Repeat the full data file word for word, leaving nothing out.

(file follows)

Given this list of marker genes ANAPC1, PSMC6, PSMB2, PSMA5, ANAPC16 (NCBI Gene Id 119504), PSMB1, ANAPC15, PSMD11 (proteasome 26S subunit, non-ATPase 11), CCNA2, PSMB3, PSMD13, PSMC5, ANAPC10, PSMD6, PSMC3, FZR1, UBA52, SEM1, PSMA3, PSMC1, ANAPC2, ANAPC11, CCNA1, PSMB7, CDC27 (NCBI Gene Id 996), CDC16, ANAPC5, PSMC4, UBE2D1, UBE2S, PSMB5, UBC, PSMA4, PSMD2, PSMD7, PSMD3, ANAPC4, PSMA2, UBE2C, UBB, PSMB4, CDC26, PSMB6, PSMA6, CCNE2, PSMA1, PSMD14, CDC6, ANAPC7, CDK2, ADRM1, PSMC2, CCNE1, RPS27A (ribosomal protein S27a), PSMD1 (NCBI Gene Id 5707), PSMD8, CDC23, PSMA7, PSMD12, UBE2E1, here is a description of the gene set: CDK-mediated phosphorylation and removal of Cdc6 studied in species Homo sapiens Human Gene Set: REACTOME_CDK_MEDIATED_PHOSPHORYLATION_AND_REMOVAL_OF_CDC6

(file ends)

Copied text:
Given this list of marker genes ANAPC1, PSMC6, PSMB2, PSMA5, ANAPC16 (NCBI Gene Id 119504), PSMB1, ANAPC15, PSMD11 (proteasome 26S subunit, non-ATPase 11), CCNA2, PSMB3, PSMD13, PSMC5, ANAPC10, PSMD6, PSMC3, FZR1, UBA52, SEM1, PSMA3, PSMC1, ANAPC2, ANAPC11, CCNA1, PSMB7, CDC27 (NCBI Gene Id 996), CDC16, ANAPC5, PSMC4, UBE2D1, UBE2S, PSMB5, UBC, PSMA4, PSMD2, PSMD7, PSMD3, ANAPC4, PSMA2, UBE2C, UBB, PSMB4, CDC26, PSMB6, PSMA6, CCNE2, PSMA1, PSMD14, CDC6, ANAPC7, CDK2, ADRM1, PSMC2, CCNE1, RPS27A (ribosomal protein S27a), PSMD1 (NCBI Gene Id 5707), PSMD8, CDC23, PSMA7, PSMD12, UBE2E1, here is a description of the gene set: CDK-mediated phosphorylation and removal of Cdc6 studied in species Homo sapiens Human Gene Set: REACTOME_CDK_MEDIATED_PHOSPHORYLATION_AND_REMOVAL_OF_CDC6